The Washington Post offers bundle subscription with Headspace app

The Washington Post began offering a subscription bundle this week with the meditation app Headspace. It’s an effort by the Post to market its recently expanded wellness coverage to those that aren’t frequent Post readers, and to increase its subscriber base by targeting those interested in verticals beyond its core politics and news stories, said Michael Ribero, chief subscriptions officer at The Washington Post.

The Post is “thinking about different on-ramps. For so long, we’ve essentially had one on-ramp – one price, one dimension of coverage being politics or opinion,” Ribero said. “We want to have more of these on-ramps for people to come on. We think non-hard news is a great one of those.”

The bundle will be offered to new subscribers, who have the option to pay $70 for an annual digital subscription to The Washington Post and a 12-month subscription to Headspace — an over 60% discount. New subscribers can also choose a month-to-month Washington Post subscription for $4 every four weeks for the first year and get a 30-day free trial to Headspace. The subscriptions will renew independently, at the regular price of $120 for an annual Washington Post subscription and $69.99 a year for a Headspace subscription.

The Washington Post declined to answer questions about terms of the deal between the Post and Headspace. The two companies will not share subscriber data. A person will need to sign up separately to create an account on Headspace once they subscribe through the Post. The Post will market the bundle on its paywall pop-up, through paid media and in emails from both the Post and Headspace, Ribero said.

Bundle subscribers will get access to videos featuring Washington Post reporter Amanda Morris in Headspace’s daily show, “The Wake Up.” Post columnist Gretchen Reynolds will join Headspace’s daily mindfulness podcast, “Radio Headspace,” as a guest host for five episodes. Subscribers can also meditate through exercises on The Washington Post’s Well+Being section.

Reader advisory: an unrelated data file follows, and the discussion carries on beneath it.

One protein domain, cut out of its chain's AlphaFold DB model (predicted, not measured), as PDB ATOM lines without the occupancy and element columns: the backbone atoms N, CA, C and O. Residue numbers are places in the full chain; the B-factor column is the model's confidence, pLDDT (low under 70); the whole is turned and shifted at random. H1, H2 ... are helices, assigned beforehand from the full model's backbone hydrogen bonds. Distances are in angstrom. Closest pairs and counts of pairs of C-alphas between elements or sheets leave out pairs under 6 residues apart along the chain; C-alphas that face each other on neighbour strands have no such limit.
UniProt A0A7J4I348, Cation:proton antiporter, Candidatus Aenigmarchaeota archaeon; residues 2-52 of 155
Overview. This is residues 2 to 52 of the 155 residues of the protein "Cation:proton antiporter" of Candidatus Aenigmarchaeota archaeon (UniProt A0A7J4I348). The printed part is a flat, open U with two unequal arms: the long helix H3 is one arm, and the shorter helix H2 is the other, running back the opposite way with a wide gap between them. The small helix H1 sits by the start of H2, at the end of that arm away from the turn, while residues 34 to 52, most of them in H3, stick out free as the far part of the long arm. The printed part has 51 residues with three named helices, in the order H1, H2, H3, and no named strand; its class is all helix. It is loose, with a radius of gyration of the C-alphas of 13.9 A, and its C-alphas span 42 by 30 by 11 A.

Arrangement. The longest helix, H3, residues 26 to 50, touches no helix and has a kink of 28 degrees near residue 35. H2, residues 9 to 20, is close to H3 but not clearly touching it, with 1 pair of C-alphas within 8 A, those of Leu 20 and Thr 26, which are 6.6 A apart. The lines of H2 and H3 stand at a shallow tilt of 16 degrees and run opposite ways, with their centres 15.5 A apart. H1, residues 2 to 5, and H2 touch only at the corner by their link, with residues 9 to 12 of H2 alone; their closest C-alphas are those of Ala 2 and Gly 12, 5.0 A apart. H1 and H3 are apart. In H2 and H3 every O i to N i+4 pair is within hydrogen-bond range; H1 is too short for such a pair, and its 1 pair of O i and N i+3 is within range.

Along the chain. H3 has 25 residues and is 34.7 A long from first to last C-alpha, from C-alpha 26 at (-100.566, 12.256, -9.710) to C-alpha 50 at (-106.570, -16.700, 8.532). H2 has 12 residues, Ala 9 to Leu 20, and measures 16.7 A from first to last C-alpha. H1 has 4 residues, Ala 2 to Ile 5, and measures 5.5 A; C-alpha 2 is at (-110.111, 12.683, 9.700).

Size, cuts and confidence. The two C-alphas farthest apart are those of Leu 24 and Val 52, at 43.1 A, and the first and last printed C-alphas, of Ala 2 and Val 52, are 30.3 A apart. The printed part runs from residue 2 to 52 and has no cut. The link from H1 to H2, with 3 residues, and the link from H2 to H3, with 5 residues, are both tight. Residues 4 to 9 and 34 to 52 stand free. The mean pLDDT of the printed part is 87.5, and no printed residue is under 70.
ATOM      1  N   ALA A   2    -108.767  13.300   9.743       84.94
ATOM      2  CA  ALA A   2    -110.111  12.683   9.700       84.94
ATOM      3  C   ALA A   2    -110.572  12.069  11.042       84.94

The tactic is no doubt mirrored after the success other publishers — such as The New York Times — have had in growing their subscriber base by offering subscriptions to non-news content, said Arvid Tchivzhel, svp of product at Mather Economics, a subscription management and customer data analytics firm that works with publishers. This comes as the Post is reportedly struggling to grow its subscription business — it has 3 million subscribers, the same number as in 2021.

“I’m sure [The Post has] done some forecasting around what that market [opportunity] is. But I expect certainly a bump in subscriptions for The Post based on that,” Tchivzhel said. Though the churn rate of a bundle subscriber will likely be “slightly higher” compared to a “native Post” subscriber, the offering will “still probably be a profitable outcome,” he added.

The Post’s strategy is to get a reader to subscribe through the bundle offering with Headspace and then pull that reader in to consume content from other non-hard news sections and come across the Post’s daily news coverage as well, Ribero said. The Post’s “best customers” — subscribers that have higher retention and engagement rates — are ones that are reading across different verticals, Ribero noted. He said the Post is seeing “upticks” in the frequency and diversity of non-hard news content subscribers are consuming, but did not provide stats to support this.

The “stickiness” of bundle subscribers — or whether they will renew their subscriptions once the promotional period ends — remains to be seen. Michael Silberman, evp of strategy and social at paywall tech company Piano, said they have a few clients testing bundles but the data to support conclusive findings is currently limited. [Editor’s note: Piano is a contracted vendor with Digiday.] 

The strategy at the Post is to get consumers through the door with this bundle offering and use the next year to convince the subscriber why it’s worth renewing at a full price, Ribero said.

“We’ve learned a lot through our data that there are actions that our new customers take in order to increase the probability that they’ll remain a customer after a promotional period,” he said, such as getting new subscribers to go through the Post’s onboarding process, return to the site often and read from a variety of sections and devices. “We have a year in order to build these habits with customers,” Ribero said.

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